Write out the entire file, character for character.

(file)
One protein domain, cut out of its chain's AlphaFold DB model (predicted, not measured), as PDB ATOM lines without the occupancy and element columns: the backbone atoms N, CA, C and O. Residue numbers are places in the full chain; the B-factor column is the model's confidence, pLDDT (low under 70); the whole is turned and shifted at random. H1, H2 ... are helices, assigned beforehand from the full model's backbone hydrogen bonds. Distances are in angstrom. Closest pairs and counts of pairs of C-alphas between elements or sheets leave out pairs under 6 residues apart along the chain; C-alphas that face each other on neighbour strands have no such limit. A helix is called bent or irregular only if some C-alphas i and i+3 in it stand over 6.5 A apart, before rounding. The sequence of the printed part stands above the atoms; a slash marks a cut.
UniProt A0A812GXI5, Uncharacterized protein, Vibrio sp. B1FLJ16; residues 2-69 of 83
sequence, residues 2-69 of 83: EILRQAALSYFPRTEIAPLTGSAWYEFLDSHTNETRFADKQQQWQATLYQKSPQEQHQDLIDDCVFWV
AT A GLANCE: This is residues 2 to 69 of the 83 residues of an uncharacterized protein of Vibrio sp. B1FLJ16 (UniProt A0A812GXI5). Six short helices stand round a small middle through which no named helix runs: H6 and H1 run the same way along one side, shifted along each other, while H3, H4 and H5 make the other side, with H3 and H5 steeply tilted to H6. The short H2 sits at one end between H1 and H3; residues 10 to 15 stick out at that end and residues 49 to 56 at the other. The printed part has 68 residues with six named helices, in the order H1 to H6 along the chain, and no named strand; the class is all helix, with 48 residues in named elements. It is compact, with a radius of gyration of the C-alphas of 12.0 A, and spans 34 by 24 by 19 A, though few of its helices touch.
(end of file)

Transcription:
One protein domain, cut out of its chain's AlphaFold DB model (predicted, not measured), as PDB ATOM lines without the occupancy and element columns: the backbone atoms N, CA, C and O. Residue numbers are places in the full chain; the B-factor column is the model's confidence, pLDDT (low under 70); the whole is turned and shifted at random. H1, H2 ... are helices, assigned beforehand from the full model's backbone hydrogen bonds. Distances are in angstrom. Closest pairs and counts of pairs of C-alphas between elements or sheets leave out pairs under 6 residues apart along the chain; C-alphas that face each other on neighbour strands have no such limit. A helix is called bent or irregular only if some C-alphas i and i+3 in it stand over 6.5 A apart, before rounding. The sequence of the printed part stands above the atoms; a slash marks a cut.
UniProt A0A812GXI5, Uncharacterized protein, Vibrio sp. B1FLJ16; residues 2-69 of 83
sequence, residues 2-69 of 83: EILRQAALSYFPRTEIAPLTGSAWYEFLDSHTNETRFADKQQQWQATLYQKSPQEQHQDLIDDCVFWV
AT A GLANCE: This is residues 2 to 69 of the 83 residues of an uncharacterized protein of Vibrio sp. B1FLJ16 (UniProt A0A812GXI5). Six short helices stand round a small middle through which no named helix runs: H6 and H1 run the same way along one side, shifted along each other, while H3, H4 and H5 make the other side, with H3 and H5 steeply tilted to H6. The short H2 sits at one end between H1 and H3; residues 10 to 15 stick out at that end and residues 49 to 56 at the other. The printed part has 68 residues with six named helices, in the order H1 to H6 along the chain, and no named strand; the class is all helix, with 48 residues in named elements. It is compact, with a radius of gyration of the C-alphas of 12.0 A, and spans 34 by 24 by 19 A, though few of its helices touch.